The Bengals and the art of post-snap movement
Cincinnati's defense is moving and evolving. The results: Encouraging.
The Bengals are good. At this point, that is less an opinion and more a statement of fact. And while a whole bunch of the attention is — rightly — being dumped on Joe Burrow and Ja’Marr Chase, let’s reserve some time this morning for the Cincy defense.
Bengals defensive coordinator Lou Anarumo is on a heater. Most importantly: he’s adapting and changing through the course of the season, rather than arrogantly slipping into the play-what-we play cliché that has often followed him throughout his career.
The Bengals have embraced the NFL’s current trend, playing a bunch of spot-dropping, zone coverage from split-safety (two-deep) sets. But while that serves as the base, Anarumo has done a nice job of toggling from split (open) field looks to single-high (closed) field looks.
Issues have come on third downs and obvious passing situations, though. Against the Packers, the Bengals’ defense got strung out — a regular complaint of any Bengals fan this year. Anarumo is apt to cover as much vertical and horizontal space as possible, flooding the field deep and wide with defenders in zone coverage, which opens up all kinds of space for creative offensive guys to attack. Given that defenders are not relating their zones to the routes (a form of zone-match coverage), receivers (and OCs) need only find the gaps and they can pick up easy yards. Give the likes of Davante Adams, Aaron Rodgers and Matt LaFleur that kind of space, and they’re going to feast.
Savvy split safety teams still compress the vertical part of the field. By having two deep safeties, they’re more apt to choke up closer to the line of scrimmage. Part of that is to ensure both defenders can fast flow to the run fit if need be, but it also allows a coach to build more rotations into the back end. If your safeties are super deep, but you push your corners up closer to the line of scrimmage to allow you to more effortlessly bounce between zone and man coverages, it’s tough to get really creative with secondary rotations, bluffs, and trap coverages. It’s hard to invert from that spot; if you’re trapping the backside to another a quick slant, you best have a safety flowing over the top at the NFL level to fill in the voided space.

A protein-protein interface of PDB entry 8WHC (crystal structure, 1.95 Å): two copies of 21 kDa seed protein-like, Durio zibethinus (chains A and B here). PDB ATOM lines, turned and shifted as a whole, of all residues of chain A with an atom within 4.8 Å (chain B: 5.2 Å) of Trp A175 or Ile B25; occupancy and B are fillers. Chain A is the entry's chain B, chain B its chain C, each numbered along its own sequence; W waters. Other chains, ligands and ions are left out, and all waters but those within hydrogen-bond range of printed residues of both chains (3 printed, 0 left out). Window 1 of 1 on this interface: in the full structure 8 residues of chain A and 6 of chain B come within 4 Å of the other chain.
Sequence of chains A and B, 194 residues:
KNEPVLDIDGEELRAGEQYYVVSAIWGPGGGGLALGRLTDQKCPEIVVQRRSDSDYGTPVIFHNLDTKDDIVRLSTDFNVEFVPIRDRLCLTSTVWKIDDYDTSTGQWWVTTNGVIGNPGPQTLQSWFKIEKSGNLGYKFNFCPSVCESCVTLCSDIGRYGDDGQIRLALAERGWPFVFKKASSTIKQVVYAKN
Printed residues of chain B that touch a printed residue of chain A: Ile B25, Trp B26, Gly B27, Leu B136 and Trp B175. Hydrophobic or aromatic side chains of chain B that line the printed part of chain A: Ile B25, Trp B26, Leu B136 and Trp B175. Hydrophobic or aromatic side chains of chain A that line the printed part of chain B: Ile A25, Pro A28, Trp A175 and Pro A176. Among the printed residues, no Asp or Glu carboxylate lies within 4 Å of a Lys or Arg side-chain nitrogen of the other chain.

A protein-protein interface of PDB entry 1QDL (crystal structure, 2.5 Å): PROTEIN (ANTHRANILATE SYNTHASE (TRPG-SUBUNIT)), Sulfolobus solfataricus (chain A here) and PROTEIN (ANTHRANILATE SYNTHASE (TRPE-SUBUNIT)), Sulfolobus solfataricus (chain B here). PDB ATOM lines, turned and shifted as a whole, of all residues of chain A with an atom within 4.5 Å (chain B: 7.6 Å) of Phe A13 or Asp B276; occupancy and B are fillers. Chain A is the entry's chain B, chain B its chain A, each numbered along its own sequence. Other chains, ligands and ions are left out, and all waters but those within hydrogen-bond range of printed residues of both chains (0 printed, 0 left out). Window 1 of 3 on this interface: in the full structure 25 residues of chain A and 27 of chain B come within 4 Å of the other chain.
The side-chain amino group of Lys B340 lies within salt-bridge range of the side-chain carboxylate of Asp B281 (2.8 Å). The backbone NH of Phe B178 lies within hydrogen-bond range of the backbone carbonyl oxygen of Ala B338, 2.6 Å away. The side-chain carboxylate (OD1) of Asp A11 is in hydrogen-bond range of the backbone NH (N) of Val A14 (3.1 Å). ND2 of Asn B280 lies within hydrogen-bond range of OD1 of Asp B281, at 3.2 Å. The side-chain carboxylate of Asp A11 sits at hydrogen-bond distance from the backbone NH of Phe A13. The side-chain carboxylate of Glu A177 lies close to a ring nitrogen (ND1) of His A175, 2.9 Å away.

For the majority of this season, Anarumo has relied on bouncing between simplistic structures, a tried-and-true NFL style. The Bengals can get exotic on the odd down, but the mere fact they bounce between man and zone and the blah two-deep coverages (two-man; quarters; cover-6) is the disguise. Most often, it’s zone coverage on early downs and man-coverage on third downs.
That generic style can work. But against the best of the best — particularly those using unorthodox formations or smart coverage identifiers — it’s fallible unless the team’s pass-rush plays out of its mind.
Heading into Week Seven, the Bengals ranked an impressive seventh in the NFL in expected points added per play (EPA/play). Even better: They were fourth in dropback success rate. Meaning they were winning a whole bunch of passing downs. They would get an offense behind the chains on early downs and then live (and hope) in man-coverage on third downs.
That’s where the issues kicked in. If you isolate third downs, the Bengals drop from being the fourth most successful pass defense in the league to the 18th. That’s a big gulf. None of the other top-four-in-success-rate sides slip below the fifth spot when you isolate just third downs. They’re great because they win on third downs; the Bengals’ defense has been excellent in spite of third-down struggles.
The point: When the situation dictates that Anarumo flips from zone to man, his unit flips from being one of the best in the league to being a below-average group.
How do you combat that? Bluff and disguised coverages, that’s the best answer.